The fool’s market

April ended on Friday for most financial market participants. U.S. stocks climbed in the last hour of trading – funny how so much new information comes in the last hour of trading for stocks to abandon their day-long trajectory. It is also funny that most last-hour reversals are of the positive variety. So much for market efficiency.

What is funny about the Bloomberg article is the statement that stocks have beaten ‘profit’ expectations and therefore the implication that stocks have no business declining. S&P 500 corporate profits are now down for five quarters in a row (based on ‘as reported’ EPS). Clearly, an index trading near its all-time highs has not incorporated this dismal bottom-line.

The whole idea behind polling expectations is that market prices reflect consensus expectation. Hence, when expectations were lowered, stocks should have dropped sufficiently enough for them to rise when actual results turn out better than expectations. That does not work. The market is rigged to go higher, for the most part.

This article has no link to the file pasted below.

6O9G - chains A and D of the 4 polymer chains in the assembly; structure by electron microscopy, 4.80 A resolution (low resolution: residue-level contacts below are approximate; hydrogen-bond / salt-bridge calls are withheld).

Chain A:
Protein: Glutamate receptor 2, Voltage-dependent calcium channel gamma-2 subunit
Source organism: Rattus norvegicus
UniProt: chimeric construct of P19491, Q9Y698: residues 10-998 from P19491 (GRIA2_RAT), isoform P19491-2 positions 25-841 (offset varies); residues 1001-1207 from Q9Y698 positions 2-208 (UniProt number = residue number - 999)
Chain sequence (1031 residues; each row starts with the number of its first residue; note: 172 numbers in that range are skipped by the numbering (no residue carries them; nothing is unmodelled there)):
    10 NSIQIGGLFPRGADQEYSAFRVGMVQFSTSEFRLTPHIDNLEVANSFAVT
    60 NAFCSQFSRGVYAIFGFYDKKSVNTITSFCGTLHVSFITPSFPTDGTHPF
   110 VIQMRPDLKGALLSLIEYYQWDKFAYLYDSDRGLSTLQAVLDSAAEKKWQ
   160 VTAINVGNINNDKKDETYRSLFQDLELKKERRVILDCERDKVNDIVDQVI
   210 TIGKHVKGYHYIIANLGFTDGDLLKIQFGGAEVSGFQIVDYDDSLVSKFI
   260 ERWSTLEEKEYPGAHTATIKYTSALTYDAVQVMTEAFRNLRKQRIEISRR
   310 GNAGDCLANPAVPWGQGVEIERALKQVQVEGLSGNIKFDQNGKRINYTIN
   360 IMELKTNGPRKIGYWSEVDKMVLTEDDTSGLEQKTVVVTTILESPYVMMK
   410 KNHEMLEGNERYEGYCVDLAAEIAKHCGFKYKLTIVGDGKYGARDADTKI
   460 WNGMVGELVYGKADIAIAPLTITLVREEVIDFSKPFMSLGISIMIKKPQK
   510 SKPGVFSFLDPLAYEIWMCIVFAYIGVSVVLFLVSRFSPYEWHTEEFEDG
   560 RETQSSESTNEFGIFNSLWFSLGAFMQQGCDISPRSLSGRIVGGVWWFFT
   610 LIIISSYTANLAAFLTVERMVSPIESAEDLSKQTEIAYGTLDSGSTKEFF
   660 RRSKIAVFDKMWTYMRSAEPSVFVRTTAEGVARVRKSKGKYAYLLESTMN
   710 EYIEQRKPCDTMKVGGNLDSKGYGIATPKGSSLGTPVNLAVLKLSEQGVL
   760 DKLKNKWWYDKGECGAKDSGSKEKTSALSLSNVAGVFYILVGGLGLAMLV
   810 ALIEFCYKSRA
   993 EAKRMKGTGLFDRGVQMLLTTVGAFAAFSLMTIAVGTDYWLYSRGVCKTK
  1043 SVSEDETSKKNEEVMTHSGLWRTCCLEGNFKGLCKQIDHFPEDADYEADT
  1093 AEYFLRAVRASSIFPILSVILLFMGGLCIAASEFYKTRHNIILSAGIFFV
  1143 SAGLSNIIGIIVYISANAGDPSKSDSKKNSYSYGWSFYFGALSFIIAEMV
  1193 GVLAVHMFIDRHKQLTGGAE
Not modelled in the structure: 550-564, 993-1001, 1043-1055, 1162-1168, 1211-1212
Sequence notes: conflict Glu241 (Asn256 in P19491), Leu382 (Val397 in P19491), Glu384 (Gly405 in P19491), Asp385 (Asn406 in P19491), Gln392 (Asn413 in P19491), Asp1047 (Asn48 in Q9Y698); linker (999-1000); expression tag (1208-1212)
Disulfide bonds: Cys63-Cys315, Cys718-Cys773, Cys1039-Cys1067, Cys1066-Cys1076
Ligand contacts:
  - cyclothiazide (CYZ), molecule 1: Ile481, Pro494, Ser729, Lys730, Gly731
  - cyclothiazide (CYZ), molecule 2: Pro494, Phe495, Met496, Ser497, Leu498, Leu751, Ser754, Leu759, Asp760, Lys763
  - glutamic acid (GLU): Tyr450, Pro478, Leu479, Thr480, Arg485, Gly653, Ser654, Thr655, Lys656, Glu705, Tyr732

Check out this Deutsche Bank settlement on gold and silver:

Deutsche Bank AG agreed to settle U.S. lawsuits accusing it of conspiring with other banks to manipulate gold and silver prices at investors’ expense, court papers show…. Deutsche Bank also agreed to help the plaintiffs pursue claims against other defendants. [Link]

On its part, monetary policy has ridden to the rescue of financial markets countless number of times in the last three decades. It is no longer a joke that the Federal Reserve has a S&P 500 target. Indirectly, Raghuram Rajan made the same complaint, nearly a month ago.

In an otherwise well-written article, John Authers tries to end on a hopeful note, ignoring empirical experience of over 15o years. How can earnings now rise, after seven years of recovery? It is time for a downturn. But, he wants to end on a hopeful note:

If companies demonstrate that they can generate the earnings needed to deal with their leverage, there should be a rebound for the market, and a period of underperformance for dividend-yielding stocks. Until that happens, the anxiety will continue. [Link]

The article by John Authers has a great chart on trends in US corporate debt and EBITDA. Digest it.

Digest the chart on retail sales growth and retail sales employment from this post too and the question posed at the end of the link is a fair one. I have posted the chart below.



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